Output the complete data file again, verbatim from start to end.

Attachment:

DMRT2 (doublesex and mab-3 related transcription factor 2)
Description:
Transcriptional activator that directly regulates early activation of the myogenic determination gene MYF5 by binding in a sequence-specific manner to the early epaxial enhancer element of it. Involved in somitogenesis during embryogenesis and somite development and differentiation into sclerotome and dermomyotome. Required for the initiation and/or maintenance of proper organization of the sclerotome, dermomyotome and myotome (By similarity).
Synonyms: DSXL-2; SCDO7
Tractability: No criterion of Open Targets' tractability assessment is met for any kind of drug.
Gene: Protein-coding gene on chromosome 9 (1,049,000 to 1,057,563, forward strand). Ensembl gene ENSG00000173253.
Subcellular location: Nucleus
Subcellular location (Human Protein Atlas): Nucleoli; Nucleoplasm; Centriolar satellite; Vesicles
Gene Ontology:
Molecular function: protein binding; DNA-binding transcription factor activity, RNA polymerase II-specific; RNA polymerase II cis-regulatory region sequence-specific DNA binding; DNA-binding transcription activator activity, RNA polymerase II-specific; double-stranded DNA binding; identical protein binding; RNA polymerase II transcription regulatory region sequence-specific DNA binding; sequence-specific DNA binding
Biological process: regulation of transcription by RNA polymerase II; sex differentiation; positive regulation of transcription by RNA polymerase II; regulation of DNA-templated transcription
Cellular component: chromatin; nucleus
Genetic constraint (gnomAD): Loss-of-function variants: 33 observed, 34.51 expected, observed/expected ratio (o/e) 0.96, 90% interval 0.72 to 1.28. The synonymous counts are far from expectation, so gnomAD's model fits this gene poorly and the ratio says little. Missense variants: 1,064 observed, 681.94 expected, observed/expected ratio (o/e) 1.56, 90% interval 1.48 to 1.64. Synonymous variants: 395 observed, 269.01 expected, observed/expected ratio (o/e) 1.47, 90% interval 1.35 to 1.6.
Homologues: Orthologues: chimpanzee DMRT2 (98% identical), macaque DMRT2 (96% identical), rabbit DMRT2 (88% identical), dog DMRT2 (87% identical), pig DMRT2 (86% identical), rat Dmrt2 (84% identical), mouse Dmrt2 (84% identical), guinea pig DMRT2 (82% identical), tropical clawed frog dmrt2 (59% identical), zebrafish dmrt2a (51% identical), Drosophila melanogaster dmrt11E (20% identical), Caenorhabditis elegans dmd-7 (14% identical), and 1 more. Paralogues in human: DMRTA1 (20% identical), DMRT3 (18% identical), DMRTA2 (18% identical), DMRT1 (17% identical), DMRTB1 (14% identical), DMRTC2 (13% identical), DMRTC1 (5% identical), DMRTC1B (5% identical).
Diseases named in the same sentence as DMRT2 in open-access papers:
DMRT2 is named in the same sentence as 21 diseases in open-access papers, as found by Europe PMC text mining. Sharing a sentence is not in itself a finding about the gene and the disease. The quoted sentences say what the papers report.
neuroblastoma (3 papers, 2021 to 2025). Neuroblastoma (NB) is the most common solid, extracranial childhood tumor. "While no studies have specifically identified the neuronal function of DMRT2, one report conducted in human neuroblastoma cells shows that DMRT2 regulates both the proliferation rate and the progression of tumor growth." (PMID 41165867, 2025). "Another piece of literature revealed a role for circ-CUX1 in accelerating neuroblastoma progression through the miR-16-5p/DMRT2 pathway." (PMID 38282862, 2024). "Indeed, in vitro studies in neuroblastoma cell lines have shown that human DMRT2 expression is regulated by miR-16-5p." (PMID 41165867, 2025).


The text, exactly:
DMRT2 (doublesex and mab-3 related transcription factor 2)
Description:
Transcriptional activator that directly regulates early activation of the myogenic determination gene MYF5 by binding in a sequence-specific manner to the early epaxial enhancer element of it. Involved in somitogenesis during embryogenesis and somite development and differentiation into sclerotome and dermomyotome. Required for the initiation and/or maintenance of proper organization of the sclerotome, dermomyotome and myotome (By similarity).
Synonyms: DSXL-2; SCDO7
Tractability: No criterion of Open Targets' tractability assessment is met for any kind of drug.
Gene: Protein-coding gene on chromosome 9 (1,049,000 to 1,057,563, forward strand). Ensembl gene ENSG00000173253.
Subcellular location: Nucleus
Subcellular location (Human Protein Atlas): Nucleoli; Nucleoplasm; Centriolar satellite; Vesicles
Gene Ontology:
Molecular function: protein binding; DNA-binding transcription factor activity, RNA polymerase II-specific; RNA polymerase II cis-regulatory region sequence-specific DNA binding; DNA-binding transcription activator activity, RNA polymerase II-specific; double-stranded DNA binding; identical protein binding; RNA polymerase II transcription regulatory region sequence-specific DNA binding; sequence-specific DNA binding
Biological process: regulation of transcription by RNA polymerase II; sex differentiation; positive regulation of transcription by RNA polymerase II; regulation of DNA-templated transcription
Cellular component: chromatin; nucleus
Genetic constraint (gnomAD): Loss-of-function variants: 33 observed, 34.51 expected, observed/expected ratio (o/e) 0.96, 90% interval 0.72 to 1.28. The synonymous counts are far from expectation, so gnomAD's model fits this gene poorly and the ratio says little. Missense variants: 1,064 observed, 681.94 expected, observed/expected ratio (o/e) 1.56, 90% interval 1.48 to 1.64. Synonymous variants: 395 observed, 269.01 expected, observed/expected ratio (o/e) 1.47, 90% interval 1.35 to 1.6.
Homologues: Orthologues: chimpanzee DMRT2 (98% identical), macaque DMRT2 (96% identical), rabbit DMRT2 (88% identical), dog DMRT2 (87% identical), pig DMRT2 (86% identical), rat Dmrt2 (84% identical), mouse Dmrt2 (84% identical), guinea pig DMRT2 (82% identical), tropical clawed frog dmrt2 (59% identical), zebrafish dmrt2a (51% identical), Drosophila melanogaster dmrt11E (20% identical), Caenorhabditis elegans dmd-7 (14% identical), and 1 more. Paralogues in human: DMRTA1 (20% identical), DMRT3 (18% identical), DMRTA2 (18% identical), DMRT1 (17% identical), DMRTB1 (14% identical), DMRTC2 (13% identical), DMRTC1 (5% identical), DMRTC1B (5% identical).
Diseases named in the same sentence as DMRT2 in open-access papers:
DMRT2 is named in the same sentence as 21 diseases in open-access papers, as found by Europe PMC text mining. Sharing a sentence is not in itself a finding about the gene and the disease. The quoted sentences say what the papers report.
neuroblastoma (3 papers, 2021 to 2025). Neuroblastoma (NB) is the most common solid, extracranial childhood tumor. "While no studies have specifically identified the neuronal function of DMRT2, one report conducted in human neuroblastoma cells shows that DMRT2 regulates both the proliferation rate and the progression of tumor growth." (PMID 41165867, 2025). "Another piece of literature revealed a role for circ-CUX1 in accelerating neuroblastoma progression through the miR-16-5p/DMRT2 pathway." (PMID 38282862, 2024). "Indeed, in vitro studies in neuroblastoma cell lines have shown that human DMRT2 expression is regulated by miR-16-5p." (PMID 41165867, 2025).